i wish i was john bishop

Whilst listening to my audio book on the Popes, I’m delighted by two moments of snarky comments with regard to linguistic prowess.

The first comes from 963 AD when the bishops of the Catholic World with the support of Otto I formed the Synod of Rome to depose Pope John XII. Upon hearing the news, the hapless and fuming pope penned this letter to the Synod:

“Bishop John to all the bishops: We hear that you wish to make another pope. If you do, I excommunicate you by Almighty God, and you have no power to ordain no one or celebrate Mass”
To which the rebellious Synod replied:
“We always thought, or rather believed, that two negatives made an affirmative, if your authority did not weaken that of the ancient authors. If, which Heaven forbid, under any pretence you refrain from coming and defending yourself then we shall disregard your excommunication and rather turn it upon yourself as we have justly the power to do.”

A classic cautionary tale about the risks of the double negative. The second story comes from the Council of Florence, hitherto the Council of Ferrara, a meeting set up to rival the Council of Basel and officially designated to discuss the East-West Schism, the Papal Schism, and the Hussites which lasted from 1431-1449. In 1439, Patriarch Joseph II of Constantinople signed the Laetentur Caeli: Bulla Unionis Graecorum, which clarified some finer points of grammatical phrasiology betwixt the East and West Churches, only to die two days later. One attendee was recorded as remarking, with a degree of acidic approval for the Patriarch’s expiration, that

“…after muddling his prepositions, what else could he decently do?”

fringe 2.21 northwest passage

Ann Mathis: I wish there was something I could do for you. Whatever your experiences are, whatever you can’t or won’t tell me about… I think you’re looking for meaning in things that… have no meaning.

Peter: I don’t know who I am anymore.

fringe 1.07 in which we meet mr. jones

Peter: To focus. Mr. Broyles, two thirds of the time my father’s not even lucid. And in those rare and unpredictable moments of clarity, he rambles on about the food and beverages that he missed while he was incarcerated in a mental institution for the better part of the last two decades. To say that he’s not focused is to say that he’s a biped, which is to say, you’re absolutely right, he’s not focused. And it’s not going to change anytime soon. I’m his son, I’m not a puppeteer. I don’t have a remote control. There’s no master switch I can flick and turn him into the man I wish had raised me, or even somebody I don’t have to baby sit every day.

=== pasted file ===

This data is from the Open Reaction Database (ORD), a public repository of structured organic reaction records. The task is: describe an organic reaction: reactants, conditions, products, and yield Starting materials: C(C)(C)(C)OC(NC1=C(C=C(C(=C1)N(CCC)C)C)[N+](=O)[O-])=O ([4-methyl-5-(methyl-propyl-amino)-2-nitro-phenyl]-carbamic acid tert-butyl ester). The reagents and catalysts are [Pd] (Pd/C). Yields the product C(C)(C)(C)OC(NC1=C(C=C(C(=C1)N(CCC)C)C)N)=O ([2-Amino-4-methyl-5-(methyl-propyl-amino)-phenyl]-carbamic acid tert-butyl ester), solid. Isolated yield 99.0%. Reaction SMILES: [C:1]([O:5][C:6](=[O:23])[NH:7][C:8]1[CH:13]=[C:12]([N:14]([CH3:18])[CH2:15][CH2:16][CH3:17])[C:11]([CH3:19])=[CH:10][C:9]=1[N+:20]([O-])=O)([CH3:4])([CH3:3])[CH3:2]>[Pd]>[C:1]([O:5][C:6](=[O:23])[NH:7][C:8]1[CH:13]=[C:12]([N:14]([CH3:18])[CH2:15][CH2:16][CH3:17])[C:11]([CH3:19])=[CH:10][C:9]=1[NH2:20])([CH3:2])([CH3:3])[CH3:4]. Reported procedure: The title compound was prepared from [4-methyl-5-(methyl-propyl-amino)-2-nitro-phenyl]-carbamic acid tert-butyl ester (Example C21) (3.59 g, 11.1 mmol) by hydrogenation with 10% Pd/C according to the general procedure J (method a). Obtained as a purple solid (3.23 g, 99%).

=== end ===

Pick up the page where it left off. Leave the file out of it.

fringe 3.21 the last sam weiss

Walter: I know what it’s like to feel unequal to the task required of you. To feel incapable. I’ll never be the man I was, but I’ve come to embrace those parts of my mind that are… peculiar and broken. I understand now that’s what makes my mind special. I wish you could see yourself the way I see you. You have no idea how extraordinary you are. If you would embrace that, there’s no end to what you can do.

fringe 4.11 making angels

Alt!Astrid: My father… I cannot get the thought out of my mind that… that I couldn’t give him what he wanted because of the way that I am. That he secretly wished I could love him back in a way that he could understand. Do you think if I were more like you, he would’ve loved me more? If I was normal?